SS: That's not an easy question to answer, because the women come from a variety of backgrounds. I'm also reluctant to invoke a Freudian mentality of blaming everything on what happens in childhood. I think that people change over their lives. But I would say that most of the women that we came to know came from solid, working class families. There were only one or two women who came from families that were really poor. Most of them came from families, I would say typically one-parent worked in a factory, maybe a mother worked in a clerical job in an insurance agency, some of the fathers were firefighters or policemen. On the whole, their parents were employed. Again, there are a few exceptions, so not everyone comes from the same kind of background, but I would say that was true for most of the women.

TG: What had happened throughout their lives? (I didn't mean to suggest a childhood Freudian thing)

SS: I really hate generalizing. I think that the black women and white women tended to have somewhat different trajectories, but I don't want to turn that into something that's too black and white. 

I would say on the whole the white women came from working-class to middle-class families in which there was stable housing, and there was some sort of abuse when they were children. It was generally a friend of the family, a neighbor, a relative, in one case it was a brother, but there was sexual abuse.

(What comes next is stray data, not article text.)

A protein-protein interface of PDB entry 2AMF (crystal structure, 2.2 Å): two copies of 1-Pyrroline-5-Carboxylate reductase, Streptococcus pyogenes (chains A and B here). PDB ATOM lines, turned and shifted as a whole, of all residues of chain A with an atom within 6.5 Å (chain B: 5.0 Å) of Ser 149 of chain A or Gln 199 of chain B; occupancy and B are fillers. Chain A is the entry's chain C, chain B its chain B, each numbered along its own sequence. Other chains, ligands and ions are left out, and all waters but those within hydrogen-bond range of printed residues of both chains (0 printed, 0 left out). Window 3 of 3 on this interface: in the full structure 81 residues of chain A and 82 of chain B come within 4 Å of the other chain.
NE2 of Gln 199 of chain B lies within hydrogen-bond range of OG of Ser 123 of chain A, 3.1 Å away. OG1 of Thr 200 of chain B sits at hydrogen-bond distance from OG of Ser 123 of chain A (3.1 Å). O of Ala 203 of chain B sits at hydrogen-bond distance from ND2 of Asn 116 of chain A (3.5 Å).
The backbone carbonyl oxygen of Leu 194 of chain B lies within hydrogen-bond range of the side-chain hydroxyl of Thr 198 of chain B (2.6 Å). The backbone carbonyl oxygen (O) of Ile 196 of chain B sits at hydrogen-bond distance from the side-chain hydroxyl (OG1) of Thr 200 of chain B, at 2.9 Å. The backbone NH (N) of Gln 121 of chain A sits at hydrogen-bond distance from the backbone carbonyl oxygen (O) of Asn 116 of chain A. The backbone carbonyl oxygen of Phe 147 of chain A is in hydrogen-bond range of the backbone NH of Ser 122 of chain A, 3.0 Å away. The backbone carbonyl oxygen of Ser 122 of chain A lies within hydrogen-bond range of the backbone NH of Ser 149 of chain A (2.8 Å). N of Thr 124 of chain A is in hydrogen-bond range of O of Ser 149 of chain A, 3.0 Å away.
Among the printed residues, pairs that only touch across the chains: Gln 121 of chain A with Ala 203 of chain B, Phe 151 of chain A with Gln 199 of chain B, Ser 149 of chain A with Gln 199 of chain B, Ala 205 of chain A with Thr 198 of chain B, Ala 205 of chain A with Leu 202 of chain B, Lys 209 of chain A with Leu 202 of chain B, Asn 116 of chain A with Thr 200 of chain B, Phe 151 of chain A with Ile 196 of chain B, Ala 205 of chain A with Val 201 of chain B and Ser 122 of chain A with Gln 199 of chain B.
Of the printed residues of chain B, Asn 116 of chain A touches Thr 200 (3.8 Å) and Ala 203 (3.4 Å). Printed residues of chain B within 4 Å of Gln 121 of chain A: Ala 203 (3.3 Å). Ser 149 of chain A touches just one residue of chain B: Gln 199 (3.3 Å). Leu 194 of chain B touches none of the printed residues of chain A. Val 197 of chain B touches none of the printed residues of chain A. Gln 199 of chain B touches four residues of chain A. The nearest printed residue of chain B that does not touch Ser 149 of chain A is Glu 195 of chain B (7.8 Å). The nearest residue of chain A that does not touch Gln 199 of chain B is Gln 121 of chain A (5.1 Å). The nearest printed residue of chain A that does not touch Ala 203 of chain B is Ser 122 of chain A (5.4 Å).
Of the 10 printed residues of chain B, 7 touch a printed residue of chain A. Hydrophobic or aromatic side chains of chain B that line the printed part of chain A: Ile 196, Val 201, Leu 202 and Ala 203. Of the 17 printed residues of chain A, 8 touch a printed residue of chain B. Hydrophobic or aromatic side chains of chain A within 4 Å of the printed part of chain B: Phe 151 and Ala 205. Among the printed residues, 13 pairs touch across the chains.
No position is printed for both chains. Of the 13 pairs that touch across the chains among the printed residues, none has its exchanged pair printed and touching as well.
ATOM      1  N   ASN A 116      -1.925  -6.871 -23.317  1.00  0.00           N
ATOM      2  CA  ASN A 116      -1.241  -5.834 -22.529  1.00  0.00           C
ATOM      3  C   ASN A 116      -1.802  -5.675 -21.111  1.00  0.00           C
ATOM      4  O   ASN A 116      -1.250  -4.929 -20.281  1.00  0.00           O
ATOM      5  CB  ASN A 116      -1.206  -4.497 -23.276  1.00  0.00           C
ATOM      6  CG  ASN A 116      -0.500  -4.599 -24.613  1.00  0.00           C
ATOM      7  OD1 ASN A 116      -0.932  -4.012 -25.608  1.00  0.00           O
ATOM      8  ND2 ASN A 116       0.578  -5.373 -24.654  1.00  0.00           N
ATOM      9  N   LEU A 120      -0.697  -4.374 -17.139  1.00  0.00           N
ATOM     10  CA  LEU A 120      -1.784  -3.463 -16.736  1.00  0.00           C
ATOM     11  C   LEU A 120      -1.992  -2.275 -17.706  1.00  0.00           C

In some cases, the parents didn't find out about it or denied it was going on or were complicit in it and, again I'm speaking mostly about the white women, and they then ran away from home. Running away from home is the easiest path to any woman in America ending up in the correctional system, because they get arrested on these status offenses. They're on the streets, and once you're on the streets and you're 16 years old and don't have an education and don't really have a way to get a job, you become vulnerable to predatory men. I would say for many of the white women, that was kind of the story. A few of them, to get out of abusive households, got married very young. And then the person they married ended up being violent. In one case, the person she married ended up actually being a heroin addict, which she didn't even know before she married him. She was young and kind of innocent.